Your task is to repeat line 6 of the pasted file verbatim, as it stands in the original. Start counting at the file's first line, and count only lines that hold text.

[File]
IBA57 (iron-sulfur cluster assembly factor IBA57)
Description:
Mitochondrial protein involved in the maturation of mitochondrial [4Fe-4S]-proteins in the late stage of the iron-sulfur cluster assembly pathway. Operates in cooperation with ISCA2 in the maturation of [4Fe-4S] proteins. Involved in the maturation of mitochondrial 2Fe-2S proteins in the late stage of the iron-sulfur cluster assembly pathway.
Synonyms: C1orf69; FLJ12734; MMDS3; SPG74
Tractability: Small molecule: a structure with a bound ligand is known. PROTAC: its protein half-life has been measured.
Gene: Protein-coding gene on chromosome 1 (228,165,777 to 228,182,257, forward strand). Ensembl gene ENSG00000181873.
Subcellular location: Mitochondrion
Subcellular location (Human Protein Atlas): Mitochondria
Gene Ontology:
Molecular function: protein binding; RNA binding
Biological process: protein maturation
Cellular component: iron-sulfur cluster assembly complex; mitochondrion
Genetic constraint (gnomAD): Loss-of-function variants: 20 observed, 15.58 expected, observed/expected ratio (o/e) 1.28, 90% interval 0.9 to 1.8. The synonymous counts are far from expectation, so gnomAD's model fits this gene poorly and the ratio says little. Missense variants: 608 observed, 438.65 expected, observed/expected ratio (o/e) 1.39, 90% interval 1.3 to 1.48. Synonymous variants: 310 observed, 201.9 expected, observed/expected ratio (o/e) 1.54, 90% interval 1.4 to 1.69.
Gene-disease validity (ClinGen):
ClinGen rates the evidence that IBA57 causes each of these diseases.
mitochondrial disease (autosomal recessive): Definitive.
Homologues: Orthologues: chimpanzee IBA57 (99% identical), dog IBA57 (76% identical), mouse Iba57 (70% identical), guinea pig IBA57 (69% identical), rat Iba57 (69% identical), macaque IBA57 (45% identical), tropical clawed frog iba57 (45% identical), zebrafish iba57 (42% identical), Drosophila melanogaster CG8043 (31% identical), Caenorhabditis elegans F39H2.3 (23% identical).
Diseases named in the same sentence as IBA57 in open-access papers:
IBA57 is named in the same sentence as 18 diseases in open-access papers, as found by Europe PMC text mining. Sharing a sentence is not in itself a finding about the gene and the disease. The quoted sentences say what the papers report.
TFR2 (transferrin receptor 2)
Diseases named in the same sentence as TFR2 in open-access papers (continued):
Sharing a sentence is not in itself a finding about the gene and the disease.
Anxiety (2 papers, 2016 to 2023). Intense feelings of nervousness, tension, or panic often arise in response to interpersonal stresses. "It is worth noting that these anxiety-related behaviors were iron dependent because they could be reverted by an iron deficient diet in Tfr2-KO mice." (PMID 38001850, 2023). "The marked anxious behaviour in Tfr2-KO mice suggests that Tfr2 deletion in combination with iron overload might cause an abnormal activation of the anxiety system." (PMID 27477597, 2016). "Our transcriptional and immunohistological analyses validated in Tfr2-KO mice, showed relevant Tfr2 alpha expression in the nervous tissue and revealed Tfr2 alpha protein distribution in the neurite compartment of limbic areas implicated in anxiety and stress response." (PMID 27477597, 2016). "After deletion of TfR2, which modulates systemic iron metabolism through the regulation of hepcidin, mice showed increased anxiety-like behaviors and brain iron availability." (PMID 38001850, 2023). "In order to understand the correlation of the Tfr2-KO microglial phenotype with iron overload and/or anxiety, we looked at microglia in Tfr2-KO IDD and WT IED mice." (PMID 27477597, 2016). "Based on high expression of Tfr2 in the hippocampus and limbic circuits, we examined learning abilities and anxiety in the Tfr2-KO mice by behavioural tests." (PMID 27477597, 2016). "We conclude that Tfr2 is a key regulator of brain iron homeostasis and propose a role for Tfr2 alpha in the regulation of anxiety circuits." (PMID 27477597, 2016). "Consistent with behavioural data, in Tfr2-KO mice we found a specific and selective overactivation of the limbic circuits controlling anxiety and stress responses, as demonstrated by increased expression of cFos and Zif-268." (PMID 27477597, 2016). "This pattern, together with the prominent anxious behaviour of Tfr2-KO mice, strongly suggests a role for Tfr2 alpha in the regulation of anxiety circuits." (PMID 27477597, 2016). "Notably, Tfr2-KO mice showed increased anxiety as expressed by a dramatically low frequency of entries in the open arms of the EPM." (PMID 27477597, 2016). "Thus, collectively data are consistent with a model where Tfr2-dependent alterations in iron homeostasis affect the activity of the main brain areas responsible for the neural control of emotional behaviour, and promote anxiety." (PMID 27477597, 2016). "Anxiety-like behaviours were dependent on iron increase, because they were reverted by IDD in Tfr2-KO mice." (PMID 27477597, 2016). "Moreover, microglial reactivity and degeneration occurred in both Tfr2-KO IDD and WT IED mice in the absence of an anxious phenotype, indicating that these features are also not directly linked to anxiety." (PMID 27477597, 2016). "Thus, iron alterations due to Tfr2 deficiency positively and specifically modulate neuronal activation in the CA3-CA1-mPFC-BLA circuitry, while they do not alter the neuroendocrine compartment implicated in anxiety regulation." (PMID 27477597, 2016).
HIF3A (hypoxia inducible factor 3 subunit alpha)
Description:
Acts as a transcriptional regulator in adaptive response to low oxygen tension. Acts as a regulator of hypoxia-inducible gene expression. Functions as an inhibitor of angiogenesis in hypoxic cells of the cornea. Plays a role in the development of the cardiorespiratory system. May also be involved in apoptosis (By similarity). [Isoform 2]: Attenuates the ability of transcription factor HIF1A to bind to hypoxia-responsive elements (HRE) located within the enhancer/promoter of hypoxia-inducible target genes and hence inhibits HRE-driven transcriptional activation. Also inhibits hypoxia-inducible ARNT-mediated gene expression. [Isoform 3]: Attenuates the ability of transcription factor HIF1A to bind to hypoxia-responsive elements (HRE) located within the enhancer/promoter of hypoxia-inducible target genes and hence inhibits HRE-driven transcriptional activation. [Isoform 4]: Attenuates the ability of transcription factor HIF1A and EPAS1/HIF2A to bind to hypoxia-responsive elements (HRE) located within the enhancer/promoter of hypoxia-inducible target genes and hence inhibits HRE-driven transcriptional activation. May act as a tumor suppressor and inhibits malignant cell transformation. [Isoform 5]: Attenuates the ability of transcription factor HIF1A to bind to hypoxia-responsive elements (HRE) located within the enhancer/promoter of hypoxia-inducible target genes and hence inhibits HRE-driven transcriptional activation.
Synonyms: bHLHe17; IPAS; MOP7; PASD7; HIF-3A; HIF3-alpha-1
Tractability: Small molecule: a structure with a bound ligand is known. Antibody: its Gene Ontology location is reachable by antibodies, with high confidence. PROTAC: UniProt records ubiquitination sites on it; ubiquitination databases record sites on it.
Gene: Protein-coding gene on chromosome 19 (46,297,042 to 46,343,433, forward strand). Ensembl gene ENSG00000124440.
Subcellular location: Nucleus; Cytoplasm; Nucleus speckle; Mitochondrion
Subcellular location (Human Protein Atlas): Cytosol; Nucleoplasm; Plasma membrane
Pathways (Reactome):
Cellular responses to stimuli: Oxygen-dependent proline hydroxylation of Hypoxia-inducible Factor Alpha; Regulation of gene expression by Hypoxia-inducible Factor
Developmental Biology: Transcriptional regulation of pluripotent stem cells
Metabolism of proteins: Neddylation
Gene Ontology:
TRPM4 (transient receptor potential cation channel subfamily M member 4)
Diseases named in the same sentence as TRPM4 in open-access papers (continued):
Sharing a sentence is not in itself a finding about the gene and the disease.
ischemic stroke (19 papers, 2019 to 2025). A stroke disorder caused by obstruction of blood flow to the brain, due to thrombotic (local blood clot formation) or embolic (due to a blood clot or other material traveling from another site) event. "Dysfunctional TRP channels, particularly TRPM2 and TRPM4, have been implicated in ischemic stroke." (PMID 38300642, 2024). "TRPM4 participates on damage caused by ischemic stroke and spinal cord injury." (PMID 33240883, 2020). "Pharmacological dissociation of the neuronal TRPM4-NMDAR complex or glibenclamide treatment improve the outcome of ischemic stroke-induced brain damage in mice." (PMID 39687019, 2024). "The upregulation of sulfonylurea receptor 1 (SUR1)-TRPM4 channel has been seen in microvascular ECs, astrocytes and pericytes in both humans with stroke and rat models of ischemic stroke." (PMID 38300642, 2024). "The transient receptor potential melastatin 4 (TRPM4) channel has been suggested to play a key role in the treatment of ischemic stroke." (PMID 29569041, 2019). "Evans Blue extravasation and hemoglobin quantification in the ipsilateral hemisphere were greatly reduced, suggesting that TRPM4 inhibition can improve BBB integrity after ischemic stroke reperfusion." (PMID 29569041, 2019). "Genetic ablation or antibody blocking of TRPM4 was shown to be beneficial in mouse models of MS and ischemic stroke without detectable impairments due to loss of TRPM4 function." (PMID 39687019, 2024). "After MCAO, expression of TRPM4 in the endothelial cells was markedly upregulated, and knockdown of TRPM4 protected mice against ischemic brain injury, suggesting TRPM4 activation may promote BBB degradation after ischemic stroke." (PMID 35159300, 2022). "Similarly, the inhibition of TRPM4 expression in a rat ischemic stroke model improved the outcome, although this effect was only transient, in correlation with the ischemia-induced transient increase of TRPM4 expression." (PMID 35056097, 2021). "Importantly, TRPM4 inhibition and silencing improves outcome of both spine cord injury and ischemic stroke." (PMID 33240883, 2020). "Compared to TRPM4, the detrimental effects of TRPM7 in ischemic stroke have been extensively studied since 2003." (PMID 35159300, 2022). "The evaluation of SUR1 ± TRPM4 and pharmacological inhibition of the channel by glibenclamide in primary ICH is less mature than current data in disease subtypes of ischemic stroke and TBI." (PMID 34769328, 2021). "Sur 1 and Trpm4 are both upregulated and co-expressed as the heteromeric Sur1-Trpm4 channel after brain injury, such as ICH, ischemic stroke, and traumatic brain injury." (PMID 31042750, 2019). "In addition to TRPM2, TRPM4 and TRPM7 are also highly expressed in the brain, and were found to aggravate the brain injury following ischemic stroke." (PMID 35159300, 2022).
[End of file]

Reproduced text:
Gene: Protein-coding gene on chromosome 1 (228,165,777 to 228,182,257, forward strand). Ensembl gene ENSG00000181873.